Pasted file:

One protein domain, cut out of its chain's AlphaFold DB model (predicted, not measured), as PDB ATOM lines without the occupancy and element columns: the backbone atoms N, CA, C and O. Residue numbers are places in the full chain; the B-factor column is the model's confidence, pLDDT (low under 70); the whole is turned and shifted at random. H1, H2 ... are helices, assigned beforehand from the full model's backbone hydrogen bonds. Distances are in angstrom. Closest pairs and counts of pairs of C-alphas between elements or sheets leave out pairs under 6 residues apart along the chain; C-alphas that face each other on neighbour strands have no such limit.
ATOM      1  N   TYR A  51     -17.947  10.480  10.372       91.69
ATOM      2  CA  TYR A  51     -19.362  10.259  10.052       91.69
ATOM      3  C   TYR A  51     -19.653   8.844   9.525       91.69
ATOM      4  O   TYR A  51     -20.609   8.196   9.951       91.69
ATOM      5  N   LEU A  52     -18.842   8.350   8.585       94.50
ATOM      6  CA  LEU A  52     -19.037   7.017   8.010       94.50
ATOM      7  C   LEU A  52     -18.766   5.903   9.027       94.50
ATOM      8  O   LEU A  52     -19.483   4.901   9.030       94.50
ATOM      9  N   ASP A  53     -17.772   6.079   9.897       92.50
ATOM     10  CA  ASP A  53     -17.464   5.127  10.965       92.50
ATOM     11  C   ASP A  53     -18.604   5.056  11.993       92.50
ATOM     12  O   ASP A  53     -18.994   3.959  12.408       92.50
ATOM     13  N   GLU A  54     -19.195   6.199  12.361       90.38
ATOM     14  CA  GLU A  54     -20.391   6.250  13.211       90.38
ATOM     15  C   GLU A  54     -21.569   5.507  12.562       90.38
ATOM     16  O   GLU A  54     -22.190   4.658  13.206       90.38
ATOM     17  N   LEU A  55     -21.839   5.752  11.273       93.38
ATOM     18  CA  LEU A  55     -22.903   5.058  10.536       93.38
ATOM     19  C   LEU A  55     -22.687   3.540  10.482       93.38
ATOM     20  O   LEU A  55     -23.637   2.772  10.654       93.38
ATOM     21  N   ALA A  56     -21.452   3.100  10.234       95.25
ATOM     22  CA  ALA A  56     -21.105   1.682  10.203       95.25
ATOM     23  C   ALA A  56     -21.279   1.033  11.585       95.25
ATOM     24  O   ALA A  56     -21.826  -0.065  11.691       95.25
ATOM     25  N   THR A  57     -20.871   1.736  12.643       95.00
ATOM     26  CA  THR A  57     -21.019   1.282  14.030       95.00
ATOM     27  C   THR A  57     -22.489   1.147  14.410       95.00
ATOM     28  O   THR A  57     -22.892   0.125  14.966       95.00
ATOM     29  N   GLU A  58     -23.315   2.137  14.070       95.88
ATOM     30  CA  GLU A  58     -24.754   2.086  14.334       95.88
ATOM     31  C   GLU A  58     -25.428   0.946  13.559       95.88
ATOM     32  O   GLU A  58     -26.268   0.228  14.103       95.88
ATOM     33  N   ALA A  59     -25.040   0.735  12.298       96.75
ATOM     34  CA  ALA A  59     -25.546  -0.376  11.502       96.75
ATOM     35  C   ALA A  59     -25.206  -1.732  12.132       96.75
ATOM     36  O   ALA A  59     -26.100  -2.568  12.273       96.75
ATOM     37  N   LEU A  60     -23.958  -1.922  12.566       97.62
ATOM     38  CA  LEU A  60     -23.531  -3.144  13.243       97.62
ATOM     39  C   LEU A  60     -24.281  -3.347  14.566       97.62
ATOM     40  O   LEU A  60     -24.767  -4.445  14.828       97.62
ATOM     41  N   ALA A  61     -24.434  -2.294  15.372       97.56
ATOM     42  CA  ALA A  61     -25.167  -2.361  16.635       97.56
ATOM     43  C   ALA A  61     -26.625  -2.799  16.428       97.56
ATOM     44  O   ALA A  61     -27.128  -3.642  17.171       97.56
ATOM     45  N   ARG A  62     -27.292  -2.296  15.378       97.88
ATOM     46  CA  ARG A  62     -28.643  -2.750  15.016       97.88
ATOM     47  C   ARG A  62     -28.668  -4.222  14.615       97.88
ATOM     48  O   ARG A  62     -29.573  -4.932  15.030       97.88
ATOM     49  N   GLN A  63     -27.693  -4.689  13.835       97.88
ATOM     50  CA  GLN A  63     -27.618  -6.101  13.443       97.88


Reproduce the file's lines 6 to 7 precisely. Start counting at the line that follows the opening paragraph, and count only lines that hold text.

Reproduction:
ATOM      6  CA  LEU A  52     -19.037   7.017   8.010       94.50
ATOM      7  C   LEU A  52     -18.766   5.903   9.027       94.50